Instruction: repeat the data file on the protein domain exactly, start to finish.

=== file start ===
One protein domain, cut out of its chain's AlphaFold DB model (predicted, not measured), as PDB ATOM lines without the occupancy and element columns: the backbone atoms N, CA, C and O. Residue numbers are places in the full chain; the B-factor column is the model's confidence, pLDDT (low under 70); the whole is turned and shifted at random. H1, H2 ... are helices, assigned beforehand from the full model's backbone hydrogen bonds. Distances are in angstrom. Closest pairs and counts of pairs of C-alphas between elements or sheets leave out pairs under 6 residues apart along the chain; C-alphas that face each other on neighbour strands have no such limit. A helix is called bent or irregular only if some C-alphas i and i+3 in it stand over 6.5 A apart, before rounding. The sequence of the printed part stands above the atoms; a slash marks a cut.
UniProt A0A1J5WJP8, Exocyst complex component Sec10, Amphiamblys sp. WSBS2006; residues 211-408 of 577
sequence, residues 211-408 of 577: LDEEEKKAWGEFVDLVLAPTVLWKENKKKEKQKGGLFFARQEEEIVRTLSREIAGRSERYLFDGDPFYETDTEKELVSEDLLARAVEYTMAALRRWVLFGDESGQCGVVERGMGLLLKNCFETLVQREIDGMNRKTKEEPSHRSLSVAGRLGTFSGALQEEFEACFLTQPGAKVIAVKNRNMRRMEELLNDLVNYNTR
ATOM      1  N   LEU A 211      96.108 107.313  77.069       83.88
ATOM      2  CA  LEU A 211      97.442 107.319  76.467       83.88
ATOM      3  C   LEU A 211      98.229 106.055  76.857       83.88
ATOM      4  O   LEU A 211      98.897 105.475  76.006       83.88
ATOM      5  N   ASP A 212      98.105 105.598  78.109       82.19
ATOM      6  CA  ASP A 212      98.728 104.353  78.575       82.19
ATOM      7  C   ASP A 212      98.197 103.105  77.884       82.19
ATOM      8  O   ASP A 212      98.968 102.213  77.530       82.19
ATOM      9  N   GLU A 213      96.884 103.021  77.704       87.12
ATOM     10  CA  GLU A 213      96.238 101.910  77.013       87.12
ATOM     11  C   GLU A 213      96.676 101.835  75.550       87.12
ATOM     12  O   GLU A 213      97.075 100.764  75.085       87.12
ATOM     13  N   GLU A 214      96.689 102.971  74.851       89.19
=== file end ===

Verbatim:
One protein domain, cut out of its chain's AlphaFold DB model (predicted, not measured), as PDB ATOM lines without the occupancy and element columns: the backbone atoms N, CA, C and O. Residue numbers are places in the full chain; the B-factor column is the model's confidence, pLDDT (low under 70); the whole is turned and shifted at random. H1, H2 ... are helices, assigned beforehand from the full model's backbone hydrogen bonds. Distances are in angstrom. Closest pairs and counts of pairs of C-alphas between elements or sheets leave out pairs under 6 residues apart along the chain; C-alphas that face each other on neighbour strands have no such limit. A helix is called bent or irregular only if some C-alphas i and i+3 in it stand over 6.5 A apart, before rounding. The sequence of the printed part stands above the atoms; a slash marks a cut.
UniProt A0A1J5WJP8, Exocyst complex component Sec10, Amphiamblys sp. WSBS2006; residues 211-408 of 577
sequence, residues 211-408 of 577: LDEEEKKAWGEFVDLVLAPTVLWKENKKKEKQKGGLFFARQEEEIVRTLSREIAGRSERYLFDGDPFYETDTEKELVSEDLLARAVEYTMAALRRWVLFGDESGQCGVVERGMGLLLKNCFETLVQREIDGMNRKTKEEPSHRSLSVAGRLGTFSGALQEEFEACFLTQPGAKVIAVKNRNMRRMEELLNDLVNYNTR
ATOM      1  N   LEU A 211      96.108 107.313  77.069       83.88
ATOM      2  CA  LEU A 211      97.442 107.319  76.467       83.88
ATOM      3  C   LEU A 211      98.229 106.055  76.857       83.88
ATOM      4  O   LEU A 211      98.897 105.475  76.006       83.88
ATOM      5  N   ASP A 212      98.105 105.598  78.109       82.19
ATOM      6  CA  ASP A 212      98.728 104.353  78.575       82.19
ATOM      7  C   ASP A 212      98.197 103.105  77.884       82.19
ATOM      8  O   ASP A 212      98.968 102.213  77.530       82.19
ATOM      9  N   GLU A 213      96.884 103.021  77.704       87.12
ATOM     10  CA  GLU A 213      96.238 101.910  77.013       87.12
ATOM     11  C   GLU A 213      96.676 101.835  75.550       87.12
ATOM     12  O   GLU A 213      97.075 100.764  75.085       87.12
ATOM     13  N   GLU A 214      96.689 102.971  74.851       89.19